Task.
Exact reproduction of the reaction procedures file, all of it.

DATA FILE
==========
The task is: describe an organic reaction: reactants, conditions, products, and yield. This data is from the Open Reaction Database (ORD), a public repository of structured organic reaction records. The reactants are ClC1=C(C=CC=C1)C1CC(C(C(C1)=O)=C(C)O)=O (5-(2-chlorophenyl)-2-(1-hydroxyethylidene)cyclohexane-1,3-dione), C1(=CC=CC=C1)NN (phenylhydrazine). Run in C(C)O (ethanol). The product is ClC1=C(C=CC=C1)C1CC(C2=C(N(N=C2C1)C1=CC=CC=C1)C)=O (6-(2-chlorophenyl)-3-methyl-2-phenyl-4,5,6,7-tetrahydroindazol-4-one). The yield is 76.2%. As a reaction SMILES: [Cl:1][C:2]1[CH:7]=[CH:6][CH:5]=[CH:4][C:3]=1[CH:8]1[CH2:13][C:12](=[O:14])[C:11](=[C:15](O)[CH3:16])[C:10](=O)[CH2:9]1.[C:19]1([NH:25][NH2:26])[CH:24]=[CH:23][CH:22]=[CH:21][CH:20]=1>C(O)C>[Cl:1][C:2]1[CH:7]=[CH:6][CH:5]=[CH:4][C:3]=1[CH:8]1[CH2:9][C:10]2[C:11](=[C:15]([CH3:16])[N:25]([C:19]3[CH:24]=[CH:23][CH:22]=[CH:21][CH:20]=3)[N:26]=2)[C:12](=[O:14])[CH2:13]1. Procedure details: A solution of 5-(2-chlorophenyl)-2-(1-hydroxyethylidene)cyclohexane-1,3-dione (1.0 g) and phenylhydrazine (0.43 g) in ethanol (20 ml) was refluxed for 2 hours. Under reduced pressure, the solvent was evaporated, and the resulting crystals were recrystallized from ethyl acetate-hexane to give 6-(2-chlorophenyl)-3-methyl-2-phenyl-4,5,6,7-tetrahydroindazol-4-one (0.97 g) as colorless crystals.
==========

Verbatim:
The task is: describe an organic reaction: reactants, conditions, products, and yield. This data is from the Open Reaction Database (ORD), a public repository of structured organic reaction records. The reactants are ClC1=C(C=CC=C1)C1CC(C(C(C1)=O)=C(C)O)=O (5-(2-chlorophenyl)-2-(1-hydroxyethylidene)cyclohexane-1,3-dione), C1(=CC=CC=C1)NN (phenylhydrazine). Run in C(C)O (ethanol). The product is ClC1=C(C=CC=C1)C1CC(C2=C(N(N=C2C1)C1=CC=CC=C1)C)=O (6-(2-chlorophenyl)-3-methyl-2-phenyl-4,5,6,7-tetrahydroindazol-4-one). The yield is 76.2%. As a reaction SMILES: [Cl:1][C:2]1[CH:7]=[CH:6][CH:5]=[CH:4][C:3]=1[CH:8]1[CH2:13][C:12](=[O:14])[C:11](=[C:15](O)[CH3:16])[C:10](=O)[CH2:9]1.[C:19]1([NH:25][NH2:26])[CH:24]=[CH:23][CH:22]=[CH:21][CH:20]=1>C(O)C>[Cl:1][C:2]1[CH:7]=[CH:6][CH:5]=[CH:4][C:3]=1[CH:8]1[CH2:9][C:10]2[C:11](=[C:15]([CH3:16])[N:25]([C:19]3[CH:24]=[CH:23][CH:22]=[CH:21][CH:20]=3)[N:26]=2)[C:12](=[O:14])[CH2:13]1. Procedure details: A solution of 5-(2-chlorophenyl)-2-(1-hydroxyethylidene)cyclohexane-1,3-dione (1.0 g) and phenylhydrazine (0.43 g) in ethanol (20 ml) was refluxed for 2 hours. Under reduced pressure, the solvent was evaporated, and the resulting crystals were recrystallized from ethyl acetate-hexane to give 6-(2-chlorophenyl)-3-methyl-2-phenyl-4,5,6,7-tetrahydroindazol-4-one (0.97 g) as colorless crystals.